Nov. 16, 2018
On Wednesday, the United States’ bipartisan National Defense Strategy Commission released its assessments and recommendations for the Trump administration, titled “Providing for the Common Defense.” The following is a short summary of the document’s cyber-related findings.
1) Catch up on staffing, America.
“America is losing its advantage in key warfighting areas such as power projection, air and missile defense, cyber and space operations, anti-surface and anti-submarine warfare, long-range ground-based fires, and electronic warfare,” the Commission found. It is “painfully clear,” the report adds, “that America is not competing or deterring its adversaries as effectively as it should in cyberspace. We must operate more nimbly, aggressively, and effectively in this crucial domain.”
On Tuesday, November 13, the House of Representatives unanimously passed legislation transforming the National Protection and Programs Directorate (NPPD) into the Cybersecurity and Critical Infrastructure Agency (CISA) within the Department of Homeland Security, aimed at bolstering America’s defenses against physical and digital threats to infrastructure. This comes off the back of a series of recent think tank reports (including our own) on closing the so-called cyber enforcement gap, bolstering the domestic cybersecurity workforce, and building a United States Cybersecurity Civilian Corps—the last of which was subsequently endorsed by Jeanette Manfra, the assistant secretary for cybersecurity at DHS. The Commission’s report and these other items make it clear: America needs to get it together.
2) Surprise: watch China.
“The challenge China presents is particularly daunting,” the Commission wrote. It’s probably because the country is putting time, money, and effort into building its national strategies. Among many other existing documents on cybersecurity and digital planning, the Cyberspace Administration of China released a public statement in September about propaganda and opinion management online, and on November 5, Chinese President Xi Jinping reemphasized the country’s New Generation Artificial Intelligence Development Plan.
Just a few days later, on November 8, senior NSA official Rob Joyce said that China is “well beyond the bounds” of its prior agreement with President Obama to end cyber-enabled economic espionage—meaning its hacking of American companies has evidently come back to life. This arrives around a recent report from the Center for a New American Security on China’s efforts to attain quantum superiority and the country’s proposal to the UN General Assembly on ICT and international security. Most recently, November 15 rules issued by the Cyberspace Administration take even stronger steps to police online speech, The Wall Street Journal reported.
3) Also, watch Russia.
As for Russian cyber threats, “Moscow has invaded and dismembered neighboring states,” the report writes, and “used cyberwarfare and other tactics to attack democratic nations’ political systems.” This is coupled with additional information warfare campaigns designed to undermine trust in global institutions, as the United States and countries across Europe have grappled with over the past few years.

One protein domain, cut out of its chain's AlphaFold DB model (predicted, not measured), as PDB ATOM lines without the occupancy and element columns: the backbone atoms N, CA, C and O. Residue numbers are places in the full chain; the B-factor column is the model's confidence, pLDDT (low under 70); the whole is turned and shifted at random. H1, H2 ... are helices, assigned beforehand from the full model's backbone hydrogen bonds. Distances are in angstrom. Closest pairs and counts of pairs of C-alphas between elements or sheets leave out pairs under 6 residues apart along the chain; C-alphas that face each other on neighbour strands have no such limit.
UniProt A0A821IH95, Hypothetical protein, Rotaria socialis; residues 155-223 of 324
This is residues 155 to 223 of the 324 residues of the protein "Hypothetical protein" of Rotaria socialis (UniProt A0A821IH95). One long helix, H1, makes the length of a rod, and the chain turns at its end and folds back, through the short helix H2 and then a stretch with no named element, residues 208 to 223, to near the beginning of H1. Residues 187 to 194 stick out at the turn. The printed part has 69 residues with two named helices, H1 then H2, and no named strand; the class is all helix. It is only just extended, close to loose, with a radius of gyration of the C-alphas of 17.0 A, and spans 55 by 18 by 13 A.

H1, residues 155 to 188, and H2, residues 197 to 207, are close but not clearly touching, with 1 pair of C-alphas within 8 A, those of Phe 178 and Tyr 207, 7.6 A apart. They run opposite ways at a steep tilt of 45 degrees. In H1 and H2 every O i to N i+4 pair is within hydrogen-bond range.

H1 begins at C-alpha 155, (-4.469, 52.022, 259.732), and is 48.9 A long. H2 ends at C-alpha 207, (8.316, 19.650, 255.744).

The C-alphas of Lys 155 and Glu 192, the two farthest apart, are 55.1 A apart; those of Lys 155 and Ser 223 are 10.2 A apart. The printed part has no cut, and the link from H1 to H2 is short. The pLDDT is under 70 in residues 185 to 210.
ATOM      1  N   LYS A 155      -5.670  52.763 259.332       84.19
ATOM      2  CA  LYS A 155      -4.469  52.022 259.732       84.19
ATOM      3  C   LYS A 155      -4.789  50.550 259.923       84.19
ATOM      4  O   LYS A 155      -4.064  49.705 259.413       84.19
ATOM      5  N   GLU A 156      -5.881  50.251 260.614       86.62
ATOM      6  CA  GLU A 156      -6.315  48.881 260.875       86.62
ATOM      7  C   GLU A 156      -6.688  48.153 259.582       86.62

Just this week, it was reported that Google internet traffic was rerouted through Russia and China—in yet another effort to undermine trust in the global internet. Russia also introduced the October 22 proposal to the UN General Assembly along with China, which is one item in a long line of attempts to influence the global conversation on cyber norms. As for the US midterms, those likely suffered from Russian interference too, experts say (after the US government allegedly took steps to deter it).
4) And also watch Iran.
Iran, meanwhile, is growing its military capabilities in a number of areas including through “more sophisticated cyber forces.” As Trey Herr and Laura Bate wrote last year, the Iranian cyber threat is real. US intelligence officials commented back in July, for instance, that “Iran is making preparations that would enable denial-of-service attacks against thousands of electric grids, water plants, and health care and technology companies in the U.S., Germany, the U.K. and other countries in Europe and the Middle East.”
5) Review US cyber policy—at the highest level.
The report’s final cyber recommendation? “Congress should appoint a high-level commission to review U.S. cyber policy, particularly relevant authorities and organizational relationships and responsibilities within the U.S. government.” This group, according to the report, should offer recommendations on streamlined decision-making, deterring or responding to malign actions, and protecting civil liberties.
Last year’s National Security Strategy and, subsequently, this year’s National Defense Strategy both promote the notion that great power conflict is back in, with much contestation taking place in the grey zone, below the threshold of armed conflict. Both the Commission and the drafters of these strategies seem to accept that cyber and information conflict will be a big part of that. Nonetheless, the Commission report hits on an important point: It’s one thing for the United States to publish a national cyber strategy and talk about the importance of cyberspace in its future; it’s entirely another for the defense and intelligence apparatuses to cohesively implement that strategy in their day-to-day operations—and, indeed, to embrace cultural changes that will further advance American cyber power. This is perhaps more than one can ask from an unclassified strategy document, but it will be the primary challenge for those tasked with implementation of its recommendations.